Abahlali baseMjondolo celebrates release of comrades jailed for six months
Charges have been dropped against three Abahlali baseMjondolo members who were detained in Westville Prison for the alleged murder of Vuzi Shezi in Cato Manor on 16 March.
The investigating officer who pursued charges against Lindokuhle Mnguni, Lando Tshazi and Ayanda Ngila who were detained in Westville Prison for the alleged murder of Vuzi Shezi in Cato Manor on 16 March this year, has dropped the charges and dismissed the case, according to an Abahalali baseMjondolo statement. This means that the men are now free, having been in prison for six months.
The men’s arrests came as a result of conflict between eKhenana residents and police, the local ANC and eThekwini municipality, who Abahalali baseMjondolo says were trying to convert communally owned land of eKhenena in Cato Manor into private property in order to profit from it.
The statement claims that the witnesses are part of a family associated with the ANC in the area. The statement says that the ANC associated family had ‘played a central role’ in trying to forcefully turn the communal land, private for their own profit.
The autopsy report showed that the murder of Shezi did not happen as the witnesses had described and, in recent weeks, the two witnesses submitted new statements to the investigating officer in which they admit having lied in their original witness statements.
The organisation claims that the ANC has unsuccessfully been trying to infiltrate the residents of eKhenena by trying to get ANC members elected within the community’s leadership structures.
“Serious questions must be asked of the police and the prosecutor for arresting innocent people and keeping them in prison for more than six months. A serious injustice was committed as part of the repression aimed at breaking the building of a democratically organised community,” said the organisation.
Speaking to Maverick Citizen, New Frame editor in chief Richard Pithouse said “The fact that three young men, who had played a leading role in building a remarkable experiment in collective social organisation, had to endure more than six months in our horrific prisons is an outrage. However, it is not an isolated outrage.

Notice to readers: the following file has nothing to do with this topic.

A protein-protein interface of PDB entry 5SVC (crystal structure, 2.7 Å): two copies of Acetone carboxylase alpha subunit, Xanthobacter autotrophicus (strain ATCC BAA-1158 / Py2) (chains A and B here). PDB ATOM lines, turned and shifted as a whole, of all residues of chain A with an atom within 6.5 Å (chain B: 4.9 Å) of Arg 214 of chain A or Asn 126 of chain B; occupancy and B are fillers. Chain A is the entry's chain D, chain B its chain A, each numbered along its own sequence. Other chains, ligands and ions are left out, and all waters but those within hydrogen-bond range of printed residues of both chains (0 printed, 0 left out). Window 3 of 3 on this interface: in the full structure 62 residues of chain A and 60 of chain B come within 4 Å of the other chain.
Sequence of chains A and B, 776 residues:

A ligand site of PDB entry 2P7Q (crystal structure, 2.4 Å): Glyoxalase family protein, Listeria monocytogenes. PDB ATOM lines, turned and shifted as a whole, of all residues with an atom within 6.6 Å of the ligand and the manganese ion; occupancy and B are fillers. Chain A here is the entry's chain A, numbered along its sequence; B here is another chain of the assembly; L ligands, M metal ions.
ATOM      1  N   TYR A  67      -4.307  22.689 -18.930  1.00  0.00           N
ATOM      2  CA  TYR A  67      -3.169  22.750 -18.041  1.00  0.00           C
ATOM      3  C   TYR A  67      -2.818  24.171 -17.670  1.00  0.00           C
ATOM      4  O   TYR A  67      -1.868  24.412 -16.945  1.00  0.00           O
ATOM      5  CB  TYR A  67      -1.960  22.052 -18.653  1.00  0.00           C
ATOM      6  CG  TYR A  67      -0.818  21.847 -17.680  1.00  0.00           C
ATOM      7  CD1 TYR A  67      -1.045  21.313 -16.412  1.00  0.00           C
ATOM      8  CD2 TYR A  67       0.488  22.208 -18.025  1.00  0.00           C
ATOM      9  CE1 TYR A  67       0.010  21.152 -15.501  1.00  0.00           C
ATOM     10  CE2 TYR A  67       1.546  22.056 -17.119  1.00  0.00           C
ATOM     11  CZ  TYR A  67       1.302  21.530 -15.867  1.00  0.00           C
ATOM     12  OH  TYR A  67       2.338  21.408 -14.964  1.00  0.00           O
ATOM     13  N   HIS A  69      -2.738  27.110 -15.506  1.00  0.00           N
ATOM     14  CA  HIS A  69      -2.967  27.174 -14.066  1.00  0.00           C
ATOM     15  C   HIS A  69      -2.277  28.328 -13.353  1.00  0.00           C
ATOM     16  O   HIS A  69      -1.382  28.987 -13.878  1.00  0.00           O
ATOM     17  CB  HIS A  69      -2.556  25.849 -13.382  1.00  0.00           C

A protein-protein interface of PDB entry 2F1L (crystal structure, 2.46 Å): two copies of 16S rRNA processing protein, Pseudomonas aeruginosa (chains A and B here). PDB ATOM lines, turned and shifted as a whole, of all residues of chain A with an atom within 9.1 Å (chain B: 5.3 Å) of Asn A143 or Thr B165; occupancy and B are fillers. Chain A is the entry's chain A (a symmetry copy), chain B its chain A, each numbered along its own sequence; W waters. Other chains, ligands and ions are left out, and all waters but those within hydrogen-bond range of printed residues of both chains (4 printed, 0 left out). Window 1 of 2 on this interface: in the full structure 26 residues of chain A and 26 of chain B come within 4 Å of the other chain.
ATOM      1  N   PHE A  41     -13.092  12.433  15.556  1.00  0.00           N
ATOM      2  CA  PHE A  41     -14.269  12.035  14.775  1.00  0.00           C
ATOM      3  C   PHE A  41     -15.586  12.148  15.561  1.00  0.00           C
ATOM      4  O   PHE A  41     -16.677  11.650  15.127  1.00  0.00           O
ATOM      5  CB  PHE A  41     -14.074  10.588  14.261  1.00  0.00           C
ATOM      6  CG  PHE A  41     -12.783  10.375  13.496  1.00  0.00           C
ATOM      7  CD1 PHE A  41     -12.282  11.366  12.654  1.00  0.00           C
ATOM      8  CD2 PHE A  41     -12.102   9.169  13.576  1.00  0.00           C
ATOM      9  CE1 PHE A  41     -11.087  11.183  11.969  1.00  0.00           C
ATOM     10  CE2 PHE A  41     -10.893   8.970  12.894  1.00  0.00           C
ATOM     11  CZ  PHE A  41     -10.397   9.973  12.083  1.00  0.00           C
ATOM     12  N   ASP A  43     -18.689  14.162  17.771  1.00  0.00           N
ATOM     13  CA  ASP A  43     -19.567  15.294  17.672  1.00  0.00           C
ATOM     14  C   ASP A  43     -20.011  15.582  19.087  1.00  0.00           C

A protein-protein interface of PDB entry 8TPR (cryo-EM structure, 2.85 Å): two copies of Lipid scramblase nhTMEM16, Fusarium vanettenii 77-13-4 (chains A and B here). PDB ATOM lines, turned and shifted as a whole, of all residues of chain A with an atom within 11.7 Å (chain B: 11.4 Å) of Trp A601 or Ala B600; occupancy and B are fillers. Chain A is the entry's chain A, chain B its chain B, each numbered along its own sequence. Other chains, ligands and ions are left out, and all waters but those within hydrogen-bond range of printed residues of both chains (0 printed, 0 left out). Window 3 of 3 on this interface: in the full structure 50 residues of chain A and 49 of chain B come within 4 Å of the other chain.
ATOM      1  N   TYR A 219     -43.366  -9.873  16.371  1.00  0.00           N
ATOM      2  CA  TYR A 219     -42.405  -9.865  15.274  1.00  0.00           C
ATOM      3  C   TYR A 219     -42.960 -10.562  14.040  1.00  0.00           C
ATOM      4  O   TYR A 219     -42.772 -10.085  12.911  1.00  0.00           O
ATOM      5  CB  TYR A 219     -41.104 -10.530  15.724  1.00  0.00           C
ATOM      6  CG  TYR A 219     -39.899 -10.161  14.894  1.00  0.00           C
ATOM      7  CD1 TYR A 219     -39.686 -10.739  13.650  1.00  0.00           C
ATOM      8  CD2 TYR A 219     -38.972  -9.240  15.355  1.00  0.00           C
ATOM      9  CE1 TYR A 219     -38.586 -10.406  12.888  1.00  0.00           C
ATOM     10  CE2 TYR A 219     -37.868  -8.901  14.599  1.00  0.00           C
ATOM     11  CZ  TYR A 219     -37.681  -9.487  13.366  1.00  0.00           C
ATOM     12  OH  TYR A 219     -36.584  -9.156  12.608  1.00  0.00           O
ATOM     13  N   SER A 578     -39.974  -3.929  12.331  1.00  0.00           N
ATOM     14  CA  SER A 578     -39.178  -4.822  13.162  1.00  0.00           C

“In Durban, local ANC structures are often characterised by outright gangsterism and criminality and this, together with the co-option of many police officers by local political actors, is a profound threat to the prospects for democratic organisation on the part of impoverished people. There needs to be a swift, independent and rigorous investigation into this matter”
Pithouse has researched and written extensively on the struggles of Abahlali base Mjondolo including a research paper titled ‘Abahlali baseMjondolo and struggle for the city in Durban, South Africa’
Outside Durban Magistrate’s Court, members of Abahlali baseMjondolo sang songs of struggle and voiced their support for the freed men. Mnguni, Tshazi and Ngila thanked everyone who had come out to support them and told the crowd “ninga khathazeki kakhulu, bayekeni bajabule, isikhathi senu sokuthi nijabule siyeza, nina khalani nje manje kodwa eku gcineni iskhathi senu siyeza,” which translates to “do not despair, let them [ANC] rejoice for now, your time to rejoice is coming, you may be crying now but in the end, you too will rejoice.” DM/MC
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